Canada’s goal at the Vancouver Winter Games was to have its red and white maple-leaf flag rise above the podium more often than any other. Now the hosts are raising a very different flag — the white flag of surrender.
The Canada Olympic Committee conceded the medal race to the U.S. on Monday, simultaneously admitting that it would not accomplish its mission to "Own the Podium."
"We are going to be short of our goal," Chris Rudge, the committee’s CEO, told the media. "We’d be living in a fool’s paradise if we said we were going to catch the Americans and win. They are way out ahead at this point."
As of Monday night, Canada was tied with Austria and South Korea for fifth in the medal count with nine, 15 behind the first-place U.S.
Canada spent $117 million over the last five years on its Own the Podium program, a plan to win the most medals by giving extra financial support to athletes and teams that had a real chance of winning a medal.
Many of those athletes and teams haven’t lived up to expectations. Perhaps the biggest disappointment thus far has been the Alpine skiing team. It received more Own the Podium funding than any other team, but it has yet to procure a single medal.
"It’s a little frustrating," Alpine Canada president Gary Allan told reporters. "Dealing with the hometown pressure did have an impact on the performances of the athletes."
Sunday was arguably Canada’s most disappointing day yet. It had two speedskaters in the women’s 1,500 meters and a skier in the men’s skier-cross that were considered medal favorites, but none of the three ended up on the podium.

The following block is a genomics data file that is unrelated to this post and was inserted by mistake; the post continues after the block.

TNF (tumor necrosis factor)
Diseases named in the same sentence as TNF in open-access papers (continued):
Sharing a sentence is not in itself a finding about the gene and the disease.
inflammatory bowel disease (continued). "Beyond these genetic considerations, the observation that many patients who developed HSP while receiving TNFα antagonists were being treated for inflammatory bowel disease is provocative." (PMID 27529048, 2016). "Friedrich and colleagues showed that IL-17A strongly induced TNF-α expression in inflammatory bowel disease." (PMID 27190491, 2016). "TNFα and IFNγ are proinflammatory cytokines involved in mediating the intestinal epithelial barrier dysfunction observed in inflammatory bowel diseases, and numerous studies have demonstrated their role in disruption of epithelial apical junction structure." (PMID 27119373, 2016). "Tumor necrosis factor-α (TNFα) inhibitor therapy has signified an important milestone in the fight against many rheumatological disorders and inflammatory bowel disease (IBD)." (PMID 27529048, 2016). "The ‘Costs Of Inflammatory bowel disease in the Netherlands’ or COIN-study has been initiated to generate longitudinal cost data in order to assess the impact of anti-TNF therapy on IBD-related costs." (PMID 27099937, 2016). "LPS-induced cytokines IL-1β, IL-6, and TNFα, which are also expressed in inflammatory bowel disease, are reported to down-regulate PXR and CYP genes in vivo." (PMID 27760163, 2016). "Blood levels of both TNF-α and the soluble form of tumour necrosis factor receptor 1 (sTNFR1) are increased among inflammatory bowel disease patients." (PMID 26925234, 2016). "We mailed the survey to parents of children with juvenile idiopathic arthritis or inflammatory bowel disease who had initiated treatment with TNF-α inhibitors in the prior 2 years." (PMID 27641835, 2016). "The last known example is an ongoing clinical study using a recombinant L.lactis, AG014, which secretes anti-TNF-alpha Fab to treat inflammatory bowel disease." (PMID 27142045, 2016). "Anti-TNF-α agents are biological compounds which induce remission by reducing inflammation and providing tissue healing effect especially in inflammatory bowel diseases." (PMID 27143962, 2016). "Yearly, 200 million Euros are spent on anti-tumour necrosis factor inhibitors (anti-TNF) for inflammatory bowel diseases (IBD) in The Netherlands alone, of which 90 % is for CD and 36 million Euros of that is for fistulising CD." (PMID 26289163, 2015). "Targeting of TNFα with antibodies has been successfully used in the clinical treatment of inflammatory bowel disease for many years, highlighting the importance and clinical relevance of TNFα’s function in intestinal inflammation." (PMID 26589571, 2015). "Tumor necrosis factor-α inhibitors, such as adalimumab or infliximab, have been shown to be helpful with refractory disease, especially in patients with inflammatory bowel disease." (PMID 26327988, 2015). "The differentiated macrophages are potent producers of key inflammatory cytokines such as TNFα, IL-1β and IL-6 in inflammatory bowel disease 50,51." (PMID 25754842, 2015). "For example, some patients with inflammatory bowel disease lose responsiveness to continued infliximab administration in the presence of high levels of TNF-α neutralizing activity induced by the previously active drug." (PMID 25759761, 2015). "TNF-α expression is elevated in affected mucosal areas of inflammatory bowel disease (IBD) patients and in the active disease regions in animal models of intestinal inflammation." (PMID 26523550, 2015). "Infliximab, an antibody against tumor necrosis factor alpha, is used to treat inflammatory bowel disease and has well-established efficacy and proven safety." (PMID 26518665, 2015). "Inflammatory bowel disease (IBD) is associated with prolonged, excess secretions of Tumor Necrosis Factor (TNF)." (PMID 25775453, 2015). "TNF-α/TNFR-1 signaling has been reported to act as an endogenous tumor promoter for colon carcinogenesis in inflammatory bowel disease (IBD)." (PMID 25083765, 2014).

"It was a potential multiple-medal day where we didn’t get multiple medals," Rudge said. "We’ve had a number of those and those are disappointing."
Adding to the misery was the men’s hockey team’s 5-3 loss to the U.S. in the final game of group play. An estimated 10.6 million Canadians watched the contest, making it the most-watched sporting event in Canadian television history.
Now Canada will have to win an elimination game against Germany to get to the quarterfinals, where it would then meet Russia in a showdown that most experts didn’t expect to see until the gold-medal game.
If the men’s hockey team does find a way to capture gold, though, it’s safe to say that most Canadians would forget all about the shortcomings of Own the Podium. At this point, that might be Team Canada’s only shot at saving face.
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